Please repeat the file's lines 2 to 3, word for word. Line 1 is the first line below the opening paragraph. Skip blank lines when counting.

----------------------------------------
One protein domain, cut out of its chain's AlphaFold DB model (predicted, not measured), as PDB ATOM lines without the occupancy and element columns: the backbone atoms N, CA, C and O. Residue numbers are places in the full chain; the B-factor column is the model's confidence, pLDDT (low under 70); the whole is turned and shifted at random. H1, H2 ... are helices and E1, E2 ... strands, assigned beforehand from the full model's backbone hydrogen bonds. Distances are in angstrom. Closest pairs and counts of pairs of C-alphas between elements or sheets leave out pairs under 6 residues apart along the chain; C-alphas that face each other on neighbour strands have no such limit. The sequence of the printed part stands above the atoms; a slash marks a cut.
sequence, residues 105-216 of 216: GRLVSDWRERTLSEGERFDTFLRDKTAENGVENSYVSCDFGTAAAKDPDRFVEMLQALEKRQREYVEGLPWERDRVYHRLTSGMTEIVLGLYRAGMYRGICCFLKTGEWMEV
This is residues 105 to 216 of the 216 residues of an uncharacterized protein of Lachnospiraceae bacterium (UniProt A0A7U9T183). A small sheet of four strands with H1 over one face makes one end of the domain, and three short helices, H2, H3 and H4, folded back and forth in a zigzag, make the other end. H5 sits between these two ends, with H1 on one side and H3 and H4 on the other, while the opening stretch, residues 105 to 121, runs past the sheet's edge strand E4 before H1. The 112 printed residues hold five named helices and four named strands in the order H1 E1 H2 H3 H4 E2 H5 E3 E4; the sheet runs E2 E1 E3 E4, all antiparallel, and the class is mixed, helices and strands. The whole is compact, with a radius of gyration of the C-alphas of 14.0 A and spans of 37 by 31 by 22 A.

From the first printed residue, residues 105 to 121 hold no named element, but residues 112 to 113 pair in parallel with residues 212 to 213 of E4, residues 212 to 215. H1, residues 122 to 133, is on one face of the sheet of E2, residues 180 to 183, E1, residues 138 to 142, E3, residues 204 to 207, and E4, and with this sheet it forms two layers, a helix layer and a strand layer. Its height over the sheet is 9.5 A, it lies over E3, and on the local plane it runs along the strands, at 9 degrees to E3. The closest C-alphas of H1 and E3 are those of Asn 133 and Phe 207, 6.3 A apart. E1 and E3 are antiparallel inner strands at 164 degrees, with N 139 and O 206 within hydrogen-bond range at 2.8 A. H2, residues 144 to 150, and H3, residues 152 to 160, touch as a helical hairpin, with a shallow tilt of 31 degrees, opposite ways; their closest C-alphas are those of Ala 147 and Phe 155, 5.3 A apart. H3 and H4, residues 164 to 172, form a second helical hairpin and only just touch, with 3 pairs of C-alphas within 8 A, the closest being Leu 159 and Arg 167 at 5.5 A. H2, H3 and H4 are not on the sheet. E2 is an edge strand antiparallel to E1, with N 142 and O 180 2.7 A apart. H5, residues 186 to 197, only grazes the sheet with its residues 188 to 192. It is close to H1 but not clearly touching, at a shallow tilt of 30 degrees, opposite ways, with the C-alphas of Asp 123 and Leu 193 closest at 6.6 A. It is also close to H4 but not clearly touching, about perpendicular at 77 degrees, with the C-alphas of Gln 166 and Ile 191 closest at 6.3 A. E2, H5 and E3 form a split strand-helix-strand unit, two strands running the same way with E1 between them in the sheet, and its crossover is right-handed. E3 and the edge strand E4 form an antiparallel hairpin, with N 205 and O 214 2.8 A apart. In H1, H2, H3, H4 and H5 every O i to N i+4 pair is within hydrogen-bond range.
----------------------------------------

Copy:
This is residues 105 to 216 of the 216 residues of an uncharacterized protein of Lachnospiraceae bacterium (UniProt A0A7U9T183). A small sheet of four strands with H1 over one face makes one end of the domain, and three short helices, H2, H3 and H4, folded back and forth in a zigzag, make the other end. H5 sits between these two ends, with H1 on one side and H3 and H4 on the other, while the opening stretch, residues 105 to 121, runs past the sheet's edge strand E4 before H1. The 112 printed residues hold five named helices and four named strands in the order H1 E1 H2 H3 H4 E2 H5 E3 E4; the sheet runs E2 E1 E3 E4, all antiparallel, and the class is mixed, helices and strands. The whole is compact, with a radius of gyration of the C-alphas of 14.0 A and spans of 37 by 31 by 22 A.

From the first printed residue, residues 105 to 121 hold no named element, but residues 112 to 113 pair in parallel with residues 212 to 213 of E4, residues 212 to 215. H1, residues 122 to 133, is on one face of the sheet of E2, residues 180 to 183, E1, residues 138 to 142, E3, residues 204 to 207, and E4, and with this sheet it forms two layers, a helix layer and a strand layer. Its height over the sheet is 9.5 A, it lies over E3, and on the local plane it runs along the strands, at 9 degrees to E3. The closest C-alphas of H1 and E3 are those of Asn 133 and Phe 207, 6.3 A apart. E1 and E3 are antiparallel inner strands at 164 degrees, with N 139 and O 206 within hydrogen-bond range at 2.8 A. H2, residues 144 to 150, and H3, residues 152 to 160, touch as a helical hairpin, with a shallow tilt of 31 degrees, opposite ways; their closest C-alphas are those of Ala 147 and Phe 155, 5.3 A apart. H3 and H4, residues 164 to 172, form a second helical hairpin and only just touch, with 3 pairs of C-alphas within 8 A, the closest being Leu 159 and Arg 167 at 5.5 A. H2, H3 and H4 are not on the sheet. E2 is an edge strand antiparallel to E1, with N 142 and O 180 2.7 A apart. H5, residues 186 to 197, only grazes the sheet with its residues 188 to 192. It is close to H1 but not clearly touching, at a shallow tilt of 30 degrees, opposite ways, with the C-alphas of Asp 123 and Leu 193 closest at 6.6 A. It is also close to H4 but not clearly touching, about perpendicular at 77 degrees, with the C-alphas of Gln 166 and Ile 191 closest at 6.3 A. E2, H5 and E3 form a split strand-helix-strand unit, two strands running the same way with E1 between them in the sheet, and its crossover is right-handed. E3 and the edge strand E4 form an antiparallel hairpin, with N 205 and O 214 2.8 A apart. In H1, H2, H3, H4 and H5 every O i to N i+4 pair is within hydrogen-bond range.